I just saw this video that Kino made about practicing Ashtanga Yoga in Mysore and her thoughts on the path of Ashtanga practice. It has the same aesthetic feel as the Mysore Magic movie that came out earlier this year; which is not surprising, really, since James Kambeitz, who did the cinematography for the earlier movie, is also the director, cinematographer and editor for this one. As with the earlier movie, this video also opens with some street-level shots of Mysore, then cuts to scenes of practice in the shala, with Kino's running interview/commentary throughout the whole thing.
I am probably a bit biased here, but I feel that this video goes more in depth into the character and nature of the practice and what it does to you than the earlier Mysore Magic movie. But maybe I'm not being fair here; perhaps the two movies have different "missions": Perhaps the role of the Mysore Magic movie is to give people who are uninitiated and know little about Mysore and the shala a taste of what the experience is about, as told through the perspectives of various practitioners. And perhaps the role of this video is to go into a little more depth into just what practicing in Mysore (and practicing Ashtanga in general, wherever you happen to be) does to the practitioner. As such, I think it is a great video.
Kino is quick to say, at the very beginning of the video, that going to Mysore to practice at the shala is not a vacation (despite claims made by some people in the blogosphere about Club Mysore), and that yoga is not an escape. The physical practice serves as a mirror to seriously look within oneself. As Kino notes, very often, when one is practicing, many thoughts and feelings (some of them not very pleasant) come up. Unlike in most other life situations, when unpleasant thoughts and feelings come up in practice, one can't point to any particular person or event as the trigger. Which means that one is left with no choice but to face these feelings, breathe, and continue to practice with those feelings. Or, I suppose, one can just roll up the mat, go home (if one is at a shala), turn on the TV, and settle back with some popcorn with the TV tuned to one's favorite reality show. But if you are in Mysore, this is not really an option, right? Not with Sharath watching you... Well, maybe this is the real magic of Mysore. Damn! Got to get my a$$ there soon...
There is one other thing that Kino said later in the video that really resonates with me: In practice, as in life, if you try to accomplish things by brute force, you inevitably end up hurting yourself and others. The trick is to lean into whatever it is that is bringing up fear in you, breathe, be with that thing, and wait patiently for things to open up. Easier said than done, of course, but think about it this way: All fear is ultimately the ego trying to hold us back from expanding and deepening our lives. When we go into uncharted territory and feel our fears without running from them, we shine the light of consciousness on these fears; the fears lose their power, and we powerfully and fundamentally expand and deepen our lives. The ego tries to avoid this expansion and deepening. Why does it do this? Because it knows that if it allows life to expand and deepen, it will bring about its own death. And since the ego fears death, it will do anything to avoid having to face fear directly. Which is why it always tells us to just put on an appearance of being put-together, and push through and accomplish things by brute force, at any cost. To do the practice seriously is to face and feel these fears head-on, without either running away from them or trying to eliminate them by brute force. We could even say that to do the practice is to constantly allow the ego to die a natural death. Actually, I was just reading something by Eckhart Tolle that really expresses this point very succinctly. So perhaps I'll leave you with his words here:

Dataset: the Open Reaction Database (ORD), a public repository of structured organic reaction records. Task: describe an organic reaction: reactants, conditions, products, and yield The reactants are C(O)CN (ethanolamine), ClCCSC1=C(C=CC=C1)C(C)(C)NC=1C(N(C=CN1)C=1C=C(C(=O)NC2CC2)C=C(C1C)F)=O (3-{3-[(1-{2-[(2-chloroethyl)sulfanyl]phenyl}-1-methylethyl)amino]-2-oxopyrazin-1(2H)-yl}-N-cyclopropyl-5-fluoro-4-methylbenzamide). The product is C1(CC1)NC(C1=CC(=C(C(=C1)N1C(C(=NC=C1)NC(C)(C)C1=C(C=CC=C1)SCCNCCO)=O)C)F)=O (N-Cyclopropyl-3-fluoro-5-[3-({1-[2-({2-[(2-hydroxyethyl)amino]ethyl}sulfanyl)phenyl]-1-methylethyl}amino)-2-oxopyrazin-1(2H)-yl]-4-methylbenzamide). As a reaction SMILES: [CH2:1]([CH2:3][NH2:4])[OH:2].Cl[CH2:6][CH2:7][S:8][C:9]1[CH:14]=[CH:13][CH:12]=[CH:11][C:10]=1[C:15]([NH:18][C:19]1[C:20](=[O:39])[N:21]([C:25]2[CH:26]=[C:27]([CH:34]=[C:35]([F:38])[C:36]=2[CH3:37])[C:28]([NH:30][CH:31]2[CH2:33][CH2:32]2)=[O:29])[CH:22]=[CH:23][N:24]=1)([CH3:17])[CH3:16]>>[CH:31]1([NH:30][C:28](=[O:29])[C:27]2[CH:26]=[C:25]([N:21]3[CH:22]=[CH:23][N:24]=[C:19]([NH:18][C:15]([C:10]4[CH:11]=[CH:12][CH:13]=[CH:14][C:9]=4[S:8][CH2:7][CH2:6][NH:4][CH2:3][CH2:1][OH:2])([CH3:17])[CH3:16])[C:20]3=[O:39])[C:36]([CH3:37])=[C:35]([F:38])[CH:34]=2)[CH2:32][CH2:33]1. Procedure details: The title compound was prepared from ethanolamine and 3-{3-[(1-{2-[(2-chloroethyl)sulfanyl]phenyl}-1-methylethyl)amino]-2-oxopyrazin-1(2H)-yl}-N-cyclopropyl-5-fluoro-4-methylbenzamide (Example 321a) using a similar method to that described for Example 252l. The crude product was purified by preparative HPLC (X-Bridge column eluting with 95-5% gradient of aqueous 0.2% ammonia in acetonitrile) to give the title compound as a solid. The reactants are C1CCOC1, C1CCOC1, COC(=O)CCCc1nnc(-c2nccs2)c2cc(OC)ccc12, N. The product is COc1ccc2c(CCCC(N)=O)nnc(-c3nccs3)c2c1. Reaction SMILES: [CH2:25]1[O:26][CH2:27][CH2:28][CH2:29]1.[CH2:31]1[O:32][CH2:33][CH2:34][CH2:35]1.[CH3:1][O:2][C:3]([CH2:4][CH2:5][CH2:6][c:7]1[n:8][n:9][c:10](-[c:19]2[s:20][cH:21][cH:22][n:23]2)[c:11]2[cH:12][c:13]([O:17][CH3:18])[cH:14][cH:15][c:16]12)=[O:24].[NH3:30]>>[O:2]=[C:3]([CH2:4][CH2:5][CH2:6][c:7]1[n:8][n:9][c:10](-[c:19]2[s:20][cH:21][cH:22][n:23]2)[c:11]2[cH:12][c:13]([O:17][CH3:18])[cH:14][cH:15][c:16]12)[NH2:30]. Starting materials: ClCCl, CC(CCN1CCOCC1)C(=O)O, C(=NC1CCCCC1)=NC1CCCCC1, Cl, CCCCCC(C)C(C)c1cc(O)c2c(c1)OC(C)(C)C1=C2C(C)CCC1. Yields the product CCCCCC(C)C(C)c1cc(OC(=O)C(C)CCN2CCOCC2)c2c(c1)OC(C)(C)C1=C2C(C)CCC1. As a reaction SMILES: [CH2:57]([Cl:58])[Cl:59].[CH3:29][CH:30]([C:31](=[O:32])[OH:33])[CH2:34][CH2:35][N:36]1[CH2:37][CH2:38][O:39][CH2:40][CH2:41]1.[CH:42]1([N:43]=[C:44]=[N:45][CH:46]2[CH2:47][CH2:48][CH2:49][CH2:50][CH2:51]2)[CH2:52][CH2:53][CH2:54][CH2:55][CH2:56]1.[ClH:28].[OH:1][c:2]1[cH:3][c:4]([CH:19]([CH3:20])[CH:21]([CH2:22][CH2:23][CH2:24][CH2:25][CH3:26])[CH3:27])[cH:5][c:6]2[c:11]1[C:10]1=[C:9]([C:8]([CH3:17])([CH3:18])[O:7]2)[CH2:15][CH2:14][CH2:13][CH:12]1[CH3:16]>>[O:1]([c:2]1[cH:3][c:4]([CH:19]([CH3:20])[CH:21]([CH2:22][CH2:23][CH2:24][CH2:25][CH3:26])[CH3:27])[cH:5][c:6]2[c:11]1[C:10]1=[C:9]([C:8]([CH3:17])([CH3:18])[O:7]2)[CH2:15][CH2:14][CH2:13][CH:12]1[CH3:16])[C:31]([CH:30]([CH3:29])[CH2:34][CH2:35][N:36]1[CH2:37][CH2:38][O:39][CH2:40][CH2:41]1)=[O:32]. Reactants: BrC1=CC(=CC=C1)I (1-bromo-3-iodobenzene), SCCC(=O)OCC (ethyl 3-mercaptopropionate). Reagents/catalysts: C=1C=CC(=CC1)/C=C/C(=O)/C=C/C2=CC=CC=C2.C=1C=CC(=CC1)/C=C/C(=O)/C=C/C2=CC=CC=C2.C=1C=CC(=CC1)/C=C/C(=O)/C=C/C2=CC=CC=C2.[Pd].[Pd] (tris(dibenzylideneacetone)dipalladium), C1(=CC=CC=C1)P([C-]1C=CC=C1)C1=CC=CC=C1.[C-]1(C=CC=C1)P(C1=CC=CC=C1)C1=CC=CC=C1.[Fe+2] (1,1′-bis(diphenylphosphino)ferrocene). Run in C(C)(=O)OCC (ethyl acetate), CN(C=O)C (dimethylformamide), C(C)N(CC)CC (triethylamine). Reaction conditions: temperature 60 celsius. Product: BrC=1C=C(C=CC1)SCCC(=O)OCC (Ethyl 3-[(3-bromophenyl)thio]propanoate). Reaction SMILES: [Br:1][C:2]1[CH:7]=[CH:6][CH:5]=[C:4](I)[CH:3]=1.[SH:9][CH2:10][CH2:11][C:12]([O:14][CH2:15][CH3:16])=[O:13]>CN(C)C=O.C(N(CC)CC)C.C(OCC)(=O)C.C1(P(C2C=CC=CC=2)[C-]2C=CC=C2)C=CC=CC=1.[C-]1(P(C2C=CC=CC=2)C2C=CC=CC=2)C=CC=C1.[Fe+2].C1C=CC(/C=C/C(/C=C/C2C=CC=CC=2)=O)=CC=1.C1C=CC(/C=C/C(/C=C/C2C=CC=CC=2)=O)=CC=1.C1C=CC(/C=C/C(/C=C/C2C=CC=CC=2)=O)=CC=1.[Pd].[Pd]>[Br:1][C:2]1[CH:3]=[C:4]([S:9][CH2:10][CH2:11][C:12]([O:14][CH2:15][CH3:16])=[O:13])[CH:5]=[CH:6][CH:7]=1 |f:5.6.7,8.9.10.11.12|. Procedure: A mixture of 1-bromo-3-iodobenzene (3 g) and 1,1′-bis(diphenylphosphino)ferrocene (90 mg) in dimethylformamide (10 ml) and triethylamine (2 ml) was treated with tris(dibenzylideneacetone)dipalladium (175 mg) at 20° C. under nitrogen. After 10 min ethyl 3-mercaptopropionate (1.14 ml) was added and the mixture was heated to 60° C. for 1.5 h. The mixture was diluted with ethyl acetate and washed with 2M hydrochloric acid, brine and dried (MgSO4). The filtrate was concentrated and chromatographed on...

'Fear seems to have many causes. Fear of loss, fear of failure, fear of being hurt, and so on, but ultimately all fear is the ego's fear of death, of annihilation. To the ego, death is always just around the corner. In this mind-identified state, fear of death affects every aspect of your life. For example, even such a seemingly trivial and "normal" thing as the compulsive need to be right in an argument and make the other person wrong--defending the mental position with which you have identified--is due to the fear of death. If you identify with a mental position, then if you are wrong, your mind-based sense of self is seriously threatened with annihilation. So you as the ego cannot afford to be wrong. To be wrong is to die. Wars have been fought over this, and countless relationships have broken down...
Since the ego is a derived sense of self, it needs to identify with external things. It needs to be both defended and fed constantly. The most common ego identifications have to do with possessions, the work you do, social status and recognition, knowledge and education, physical appearance, special abilities, relationships, personal and family history, belief systems, and often also political, nationalistic, racial, religious, and other collective identities. None of these is you.
Do you find this frightening? Or is it a relief to know this? All of these things you will have to relinquish sooner or later... You will know the truth of it for yourself. You will know it at the latest when you feel death approaching. Death is a stripping away of all that is not you. The secret to life is to "die before you die"--and find that there is no death.'